It shouldn’t be a surprise to anyone with eyes or ears that elitism exists within the gaming community. The phrase “filthy casuals” is a joke to most people, but it cannot be denied that there are plenty of people who feel that casual gamers are inherently less valuable, or less “real,” than those who grind for hours on end, those who have mastered a game at its hardest difficulty, or those who have managed to get 100% completion. Now, of course, not every gamer is like this; in fact, there are plenty who aren’t, to the point where I would argue that the group I am discussing here is a vocal minority. But one has to wonder, what drives a person to think this way?
|Steam didn’t exactly help with the “achievements” thing since EVERYONE can see them.|
Is it a “boys will be boys” type of thing? I don’t think so. For one, depending on your definition of "gamer" (based on research in this article and this one which bring mobile gaming into the mix), women can outnumber men as video game consumers. Falling back on old stereotypes of “gamer culture,” where the only people who play games are sweaty white dudes living in their mothers’ basements, doesn’t help to solve a problem like this. Additionally, the individuals in this group tend to be those who consider themselves to be “intellectuals” and look down (outwardly, at least) on this type of excuse. The folks who do this sort of thing view themselves to be above typical shows of masculinity, largely by rejecting the most outward expressions of it, those being athleticism and an oversexed interest in women. While there are plenty of issues with regards to toxic masculinity in gaming, none of the most obvious issues apply to this particular issue.
Yes, you could argue that these individuals collectively have a “superiority complex,” but I think that unnecessarily vilifies people. Most people, at their core, are good, even if they may do or say things that are hurtful. That’s just how people are. Using a label to immediately shut a person down is convenient if you are trying to protect yourself, but it isn’t helpful for trying to answer questions and solve problems. Additionally, from my experience, most people are also wounded in some form or another and, like a trapped animal, lash out at others to protect themselves.
|My favorite DnD class is ‘Armchair Psychologist.’|
I think that the “real fan” complex these folks have comes from a need for validation and a sense of purpose. Nerds know that, while parts of their culture are for popular consumption (Star Wars, Lord of the Rings, the complete and total dumpster fire that is The Big Bang Theory, etc.), for the most part, being into nerd stuff is viewed as childish, weird, and not something that Good, Responsible Adults™ do. So, in order to feel validated in their heavy interest in something, and to feel in some way like a Good, Responsible Adult™ despite the rest of the world telling them that they are inherently not, these folks dive headfirst into their games, aiming to succeed at them in a way that even outsiders would have to acknowledge as impressive.
So often, we tell ourselves that things are not worth doing unless we are inherently good at them, and that being inherently good at something is not worth anything unless we are the best at that thing. And so, to feel whole in ourselves and tell that voice to shut up, we spend hours in our games, trying to be the best at them. How many of us spend hours on games we aren’t good at? Or, if we do, how often have people made fun of us for it? Or, if we have stopped playing a game because we couldn’t get past a certain point, or finished a game on the easy mode, or didn’t stop to get every little coin or achievement? You remember at least one person’s reaction to that? How they ridiculed you, or showed off their achievements in a way that made you feel small, or like you weren’t a real fan of something you enjoyed a lot? And that felt pretty bad, right? Nobody wants to feel bad. Nobody wants to feel like their time is being wasted. Nobody wants to be made to feel small or worthless.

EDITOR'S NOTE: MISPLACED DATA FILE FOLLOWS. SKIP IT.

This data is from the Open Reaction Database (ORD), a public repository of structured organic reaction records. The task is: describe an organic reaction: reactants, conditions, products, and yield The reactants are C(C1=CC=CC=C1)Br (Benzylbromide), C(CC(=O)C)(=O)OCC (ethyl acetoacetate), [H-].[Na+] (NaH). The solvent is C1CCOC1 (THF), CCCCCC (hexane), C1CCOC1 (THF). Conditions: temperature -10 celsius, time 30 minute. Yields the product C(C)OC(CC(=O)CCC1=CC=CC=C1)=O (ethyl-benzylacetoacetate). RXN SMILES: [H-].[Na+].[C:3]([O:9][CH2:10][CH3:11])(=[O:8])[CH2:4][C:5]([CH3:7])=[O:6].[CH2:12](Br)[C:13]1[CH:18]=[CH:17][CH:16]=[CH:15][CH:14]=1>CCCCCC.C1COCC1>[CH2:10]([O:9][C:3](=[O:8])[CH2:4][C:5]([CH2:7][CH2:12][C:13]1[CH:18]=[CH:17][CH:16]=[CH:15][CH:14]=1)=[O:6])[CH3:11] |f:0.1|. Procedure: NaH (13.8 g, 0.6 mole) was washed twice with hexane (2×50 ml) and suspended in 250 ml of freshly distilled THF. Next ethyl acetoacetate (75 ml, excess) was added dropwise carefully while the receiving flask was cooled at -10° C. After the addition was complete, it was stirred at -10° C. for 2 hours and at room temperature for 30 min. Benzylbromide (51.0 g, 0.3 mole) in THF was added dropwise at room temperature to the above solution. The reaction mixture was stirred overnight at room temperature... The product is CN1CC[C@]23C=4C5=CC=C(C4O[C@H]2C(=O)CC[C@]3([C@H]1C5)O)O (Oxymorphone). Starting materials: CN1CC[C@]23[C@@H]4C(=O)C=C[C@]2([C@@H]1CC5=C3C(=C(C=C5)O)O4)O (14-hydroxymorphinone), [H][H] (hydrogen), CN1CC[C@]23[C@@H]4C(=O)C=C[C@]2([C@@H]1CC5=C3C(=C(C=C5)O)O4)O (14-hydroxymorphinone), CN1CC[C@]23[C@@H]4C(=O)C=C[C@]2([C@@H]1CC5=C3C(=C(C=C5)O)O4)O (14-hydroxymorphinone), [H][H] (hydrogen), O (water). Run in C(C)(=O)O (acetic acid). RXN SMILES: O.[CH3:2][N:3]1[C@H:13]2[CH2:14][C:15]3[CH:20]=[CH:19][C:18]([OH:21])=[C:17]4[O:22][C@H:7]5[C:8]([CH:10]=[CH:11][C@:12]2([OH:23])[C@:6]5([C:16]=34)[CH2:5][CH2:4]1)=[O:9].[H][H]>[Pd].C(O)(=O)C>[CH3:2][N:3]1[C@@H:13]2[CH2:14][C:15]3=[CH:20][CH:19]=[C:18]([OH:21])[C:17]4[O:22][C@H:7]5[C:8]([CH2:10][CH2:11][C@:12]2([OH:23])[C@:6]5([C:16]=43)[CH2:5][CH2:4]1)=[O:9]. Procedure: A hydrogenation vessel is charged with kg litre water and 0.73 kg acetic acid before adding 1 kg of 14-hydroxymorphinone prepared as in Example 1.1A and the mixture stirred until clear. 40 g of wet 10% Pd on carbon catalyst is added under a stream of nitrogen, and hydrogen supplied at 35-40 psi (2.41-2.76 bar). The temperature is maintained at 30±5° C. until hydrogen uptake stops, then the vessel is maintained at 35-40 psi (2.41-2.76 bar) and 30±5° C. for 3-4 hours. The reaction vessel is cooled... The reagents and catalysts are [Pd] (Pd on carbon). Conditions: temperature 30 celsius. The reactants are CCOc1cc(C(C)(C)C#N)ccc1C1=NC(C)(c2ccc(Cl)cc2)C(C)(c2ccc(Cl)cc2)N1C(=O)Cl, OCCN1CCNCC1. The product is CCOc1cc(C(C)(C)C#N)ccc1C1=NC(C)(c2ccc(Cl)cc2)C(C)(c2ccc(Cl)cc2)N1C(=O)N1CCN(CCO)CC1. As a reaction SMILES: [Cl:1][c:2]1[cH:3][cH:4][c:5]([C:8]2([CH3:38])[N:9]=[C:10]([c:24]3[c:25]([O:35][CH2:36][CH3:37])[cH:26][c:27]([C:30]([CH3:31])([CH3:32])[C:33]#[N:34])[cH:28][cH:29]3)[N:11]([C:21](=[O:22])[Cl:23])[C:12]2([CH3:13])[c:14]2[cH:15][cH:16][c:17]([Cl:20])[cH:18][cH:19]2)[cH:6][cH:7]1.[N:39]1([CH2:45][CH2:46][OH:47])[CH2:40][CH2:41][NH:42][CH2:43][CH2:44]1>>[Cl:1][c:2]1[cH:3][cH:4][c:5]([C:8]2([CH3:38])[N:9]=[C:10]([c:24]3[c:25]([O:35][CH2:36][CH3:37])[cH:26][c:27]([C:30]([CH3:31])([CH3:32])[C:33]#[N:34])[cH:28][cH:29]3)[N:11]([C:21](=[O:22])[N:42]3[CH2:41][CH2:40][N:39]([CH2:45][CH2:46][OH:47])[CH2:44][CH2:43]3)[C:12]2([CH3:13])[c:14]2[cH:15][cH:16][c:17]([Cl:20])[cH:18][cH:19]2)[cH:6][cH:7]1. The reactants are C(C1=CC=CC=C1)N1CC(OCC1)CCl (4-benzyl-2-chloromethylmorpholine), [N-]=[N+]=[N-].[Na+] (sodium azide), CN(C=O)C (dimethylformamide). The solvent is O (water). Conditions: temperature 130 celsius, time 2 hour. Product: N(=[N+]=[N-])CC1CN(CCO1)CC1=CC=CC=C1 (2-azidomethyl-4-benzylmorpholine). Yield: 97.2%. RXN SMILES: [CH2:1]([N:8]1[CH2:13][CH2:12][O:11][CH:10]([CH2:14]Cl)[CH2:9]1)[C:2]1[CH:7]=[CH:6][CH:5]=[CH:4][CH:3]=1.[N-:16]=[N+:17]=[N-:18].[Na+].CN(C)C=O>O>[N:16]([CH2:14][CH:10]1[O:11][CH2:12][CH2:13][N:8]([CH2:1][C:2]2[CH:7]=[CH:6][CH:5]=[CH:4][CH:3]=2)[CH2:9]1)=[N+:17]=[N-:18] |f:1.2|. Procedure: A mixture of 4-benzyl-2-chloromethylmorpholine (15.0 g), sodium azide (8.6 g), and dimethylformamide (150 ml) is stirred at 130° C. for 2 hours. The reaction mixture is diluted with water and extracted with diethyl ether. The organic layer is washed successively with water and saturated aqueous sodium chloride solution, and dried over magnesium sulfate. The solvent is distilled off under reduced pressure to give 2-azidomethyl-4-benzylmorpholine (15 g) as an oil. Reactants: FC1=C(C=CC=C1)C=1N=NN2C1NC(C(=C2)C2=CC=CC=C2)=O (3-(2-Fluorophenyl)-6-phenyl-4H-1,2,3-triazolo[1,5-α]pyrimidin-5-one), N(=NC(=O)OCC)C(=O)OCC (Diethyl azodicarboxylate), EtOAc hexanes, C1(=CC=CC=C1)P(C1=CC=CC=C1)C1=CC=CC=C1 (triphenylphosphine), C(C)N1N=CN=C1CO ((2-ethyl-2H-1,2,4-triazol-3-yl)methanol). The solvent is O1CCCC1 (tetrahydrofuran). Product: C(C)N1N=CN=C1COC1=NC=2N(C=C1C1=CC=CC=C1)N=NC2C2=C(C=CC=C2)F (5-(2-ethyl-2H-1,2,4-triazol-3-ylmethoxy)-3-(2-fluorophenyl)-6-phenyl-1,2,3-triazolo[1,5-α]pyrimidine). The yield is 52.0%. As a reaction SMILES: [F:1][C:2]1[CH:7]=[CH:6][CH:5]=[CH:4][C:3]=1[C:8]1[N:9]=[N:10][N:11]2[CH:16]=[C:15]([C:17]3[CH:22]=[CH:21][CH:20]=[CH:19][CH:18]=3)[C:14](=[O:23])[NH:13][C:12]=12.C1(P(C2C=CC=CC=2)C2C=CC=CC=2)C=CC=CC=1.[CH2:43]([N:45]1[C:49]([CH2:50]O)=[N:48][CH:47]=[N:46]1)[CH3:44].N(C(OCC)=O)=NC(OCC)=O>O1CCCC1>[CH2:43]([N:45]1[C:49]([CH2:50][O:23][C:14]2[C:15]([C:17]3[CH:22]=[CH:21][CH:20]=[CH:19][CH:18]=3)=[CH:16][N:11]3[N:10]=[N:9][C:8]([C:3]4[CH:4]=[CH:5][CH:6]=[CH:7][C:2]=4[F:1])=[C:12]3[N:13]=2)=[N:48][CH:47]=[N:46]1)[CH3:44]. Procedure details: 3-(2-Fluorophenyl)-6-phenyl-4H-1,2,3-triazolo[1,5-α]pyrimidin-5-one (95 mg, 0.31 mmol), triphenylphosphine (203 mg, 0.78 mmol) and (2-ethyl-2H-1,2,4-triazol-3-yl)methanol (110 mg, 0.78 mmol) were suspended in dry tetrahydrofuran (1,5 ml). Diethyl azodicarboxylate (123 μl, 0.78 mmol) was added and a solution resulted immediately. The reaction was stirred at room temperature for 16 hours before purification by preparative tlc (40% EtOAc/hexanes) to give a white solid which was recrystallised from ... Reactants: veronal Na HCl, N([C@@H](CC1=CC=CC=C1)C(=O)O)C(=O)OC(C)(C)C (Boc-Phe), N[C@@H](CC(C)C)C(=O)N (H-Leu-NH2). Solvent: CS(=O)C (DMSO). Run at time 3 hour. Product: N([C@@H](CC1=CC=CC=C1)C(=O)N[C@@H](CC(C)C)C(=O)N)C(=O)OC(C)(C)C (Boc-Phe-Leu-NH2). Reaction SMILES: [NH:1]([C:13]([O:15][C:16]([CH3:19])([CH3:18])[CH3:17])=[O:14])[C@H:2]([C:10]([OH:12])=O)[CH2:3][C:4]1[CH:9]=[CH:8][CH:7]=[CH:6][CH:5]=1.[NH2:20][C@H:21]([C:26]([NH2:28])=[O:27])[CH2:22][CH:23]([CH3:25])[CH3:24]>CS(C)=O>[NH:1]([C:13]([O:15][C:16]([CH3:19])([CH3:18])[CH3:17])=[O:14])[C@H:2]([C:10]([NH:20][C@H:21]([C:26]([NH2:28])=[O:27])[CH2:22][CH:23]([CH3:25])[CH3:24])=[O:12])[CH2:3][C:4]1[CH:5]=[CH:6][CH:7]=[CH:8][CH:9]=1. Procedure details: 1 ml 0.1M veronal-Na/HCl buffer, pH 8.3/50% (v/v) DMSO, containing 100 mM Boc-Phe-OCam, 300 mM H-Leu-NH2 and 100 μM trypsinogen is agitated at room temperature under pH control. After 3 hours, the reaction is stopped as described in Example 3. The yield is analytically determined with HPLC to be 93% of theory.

|We all have a deep need to prove our own worth, forgetting we have inherent worth to begin with.|
There is an easy solution: rather than playing games for a sense of validation, we need to remember that games are supposed to be fun. We’re supposed to enjoy ourselves, first and foremost. Are there some folks who make their living off of being the best at a certain game? Yes, and more power to them! But most of us are not them, and for most of us, games are a pastime. And that is really, really okay. It’s okay to play that game on easy mode. It’s okay to not get every achievement. It's okay to fail sometimes to fail at a board game, and not spend measure out every single move. It’s okay to not spend hundreds of hours playing to become the best. If that’s what gives you real happiness and fun, then go for it! But if it isn’t fun, if you aren’t enjoying yourself, if you find yourself doing it just to say that you can, then maybe you should stop and put it away.
And if you find yourself making fun of somebody else for doing any of these things, maybe you could instead stop and appreciate that they know how to have fun, and that it’s okay if your kind of fun is different than theirs. It costs exactly zero dollars to be nice and to let people have their fun, just like you want to have your own. We’d all be a lot happier if we could play together nicely, or at the very least, coexist peacefully playing our own games.
|Just be a good person and you’ll be good to go!|